Ocean Data Impacts in Global HYCOM

James A. Cummings Oceanography Division, Naval Research Laboratory, Monterey, California

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Ole Martin Smedstad QinetiQ North America, Stennis Space Center, Mississippi

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Abstract

The impact of the assimilation of ocean observations on reducing global Hybrid Coordinate Ocean Model (HYCOM) 48-h forecast errors is presented. The assessment uses an adjoint-based data impact procedure that characterizes the forecast impact of every observation assimilated, and it allows the observation impacts to be partitioned by data type, geographic region, and vertical level. The impact cost function is the difference between HYCOM 48- and 72-h forecast errors computed for temperature and salinity at all model levels and grid points. It is shown that routine assimilation of large numbers of observations consistently reduces global HYCOM 48-h forecast errors for both temperature and salinity. The largest error reduction is due to the assimilation of temperature and salinity profiles from the tropical fixed mooring arrays, followed by Argo, expendable bathythermograph (XBT), and animal sensor data. On a per-observation basis, the most important global observing system is Argo. The beneficial impact of assimilating Argo temperature and salinity profiles extends to all depths sampled, with salinity impacts maximum at the surface and temperature impacts showing a subsurface maximum in the 100–200-m-depth range. The reduced impact of near-surface Argo temperature profile levels is due to the vertical covariances in the assimilation that extend the influence of the large number of sea surface temperature (SST) observations to the base of the mixed layer. Application of the adjoint-based data impact system to identify a data quality problem in a geostationary satellite SST observing system is also provided.

Naval Research Laboratory Contribution Number NRL/JA/7320-14-2049.

Corresponding author address: James A. Cummings, Naval Research Laboratory, 7 Grace Hopper Ave., Stop 2, Monterey, CA 93943. E-mail: james.cummings@nrlmry.navy.mil; ole.smedstad.ctr@nrlssc.navy.mil

This article is included in the Sixth WMO Data Assimilation Symposium Special Collection.

Abstract

The impact of the assimilation of ocean observations on reducing global Hybrid Coordinate Ocean Model (HYCOM) 48-h forecast errors is presented. The assessment uses an adjoint-based data impact procedure that characterizes the forecast impact of every observation assimilated, and it allows the observation impacts to be partitioned by data type, geographic region, and vertical level. The impact cost function is the difference between HYCOM 48- and 72-h forecast errors computed for temperature and salinity at all model levels and grid points. It is shown that routine assimilation of large numbers of observations consistently reduces global HYCOM 48-h forecast errors for both temperature and salinity. The largest error reduction is due to the assimilation of temperature and salinity profiles from the tropical fixed mooring arrays, followed by Argo, expendable bathythermograph (XBT), and animal sensor data. On a per-observation basis, the most important global observing system is Argo. The beneficial impact of assimilating Argo temperature and salinity profiles extends to all depths sampled, with salinity impacts maximum at the surface and temperature impacts showing a subsurface maximum in the 100–200-m-depth range. The reduced impact of near-surface Argo temperature profile levels is due to the vertical covariances in the assimilation that extend the influence of the large number of sea surface temperature (SST) observations to the base of the mixed layer. Application of the adjoint-based data impact system to identify a data quality problem in a geostationary satellite SST observing system is also provided.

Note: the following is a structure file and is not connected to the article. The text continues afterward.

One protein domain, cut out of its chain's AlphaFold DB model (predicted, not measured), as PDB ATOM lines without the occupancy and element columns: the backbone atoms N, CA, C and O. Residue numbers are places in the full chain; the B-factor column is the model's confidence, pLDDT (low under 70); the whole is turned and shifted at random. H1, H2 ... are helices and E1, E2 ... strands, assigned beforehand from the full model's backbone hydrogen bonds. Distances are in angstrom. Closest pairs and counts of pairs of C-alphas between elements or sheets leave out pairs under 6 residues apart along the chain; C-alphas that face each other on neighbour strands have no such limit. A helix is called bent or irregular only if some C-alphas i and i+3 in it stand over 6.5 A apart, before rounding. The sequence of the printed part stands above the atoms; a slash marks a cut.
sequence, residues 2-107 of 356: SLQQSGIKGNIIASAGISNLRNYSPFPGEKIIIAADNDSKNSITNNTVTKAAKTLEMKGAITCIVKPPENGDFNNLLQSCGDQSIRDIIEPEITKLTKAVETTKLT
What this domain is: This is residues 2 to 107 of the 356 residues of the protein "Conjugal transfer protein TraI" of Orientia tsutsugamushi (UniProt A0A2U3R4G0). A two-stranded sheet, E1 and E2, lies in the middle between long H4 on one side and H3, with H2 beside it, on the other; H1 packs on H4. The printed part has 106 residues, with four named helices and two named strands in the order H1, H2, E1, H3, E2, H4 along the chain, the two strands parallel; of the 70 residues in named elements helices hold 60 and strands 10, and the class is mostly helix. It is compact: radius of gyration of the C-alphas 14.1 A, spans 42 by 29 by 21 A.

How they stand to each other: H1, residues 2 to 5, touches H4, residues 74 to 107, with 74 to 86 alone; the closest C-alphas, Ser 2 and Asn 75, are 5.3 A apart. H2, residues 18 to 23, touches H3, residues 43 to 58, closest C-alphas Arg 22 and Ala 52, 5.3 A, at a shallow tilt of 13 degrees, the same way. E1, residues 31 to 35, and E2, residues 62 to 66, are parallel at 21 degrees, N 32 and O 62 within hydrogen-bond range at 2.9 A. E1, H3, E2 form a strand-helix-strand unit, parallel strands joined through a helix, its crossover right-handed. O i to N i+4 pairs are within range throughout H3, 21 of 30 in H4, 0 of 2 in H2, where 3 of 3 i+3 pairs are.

Naval Research Laboratory Contribution Number NRL/JA/7320-14-2049.

Corresponding author address: James A. Cummings, Naval Research Laboratory, 7 Grace Hopper Ave., Stop 2, Monterey, CA 93943. E-mail: james.cummings@nrlmry.navy.mil; ole.smedstad.ctr@nrlssc.navy.mil

This article is included in the Sixth WMO Data Assimilation Symposium Special Collection.

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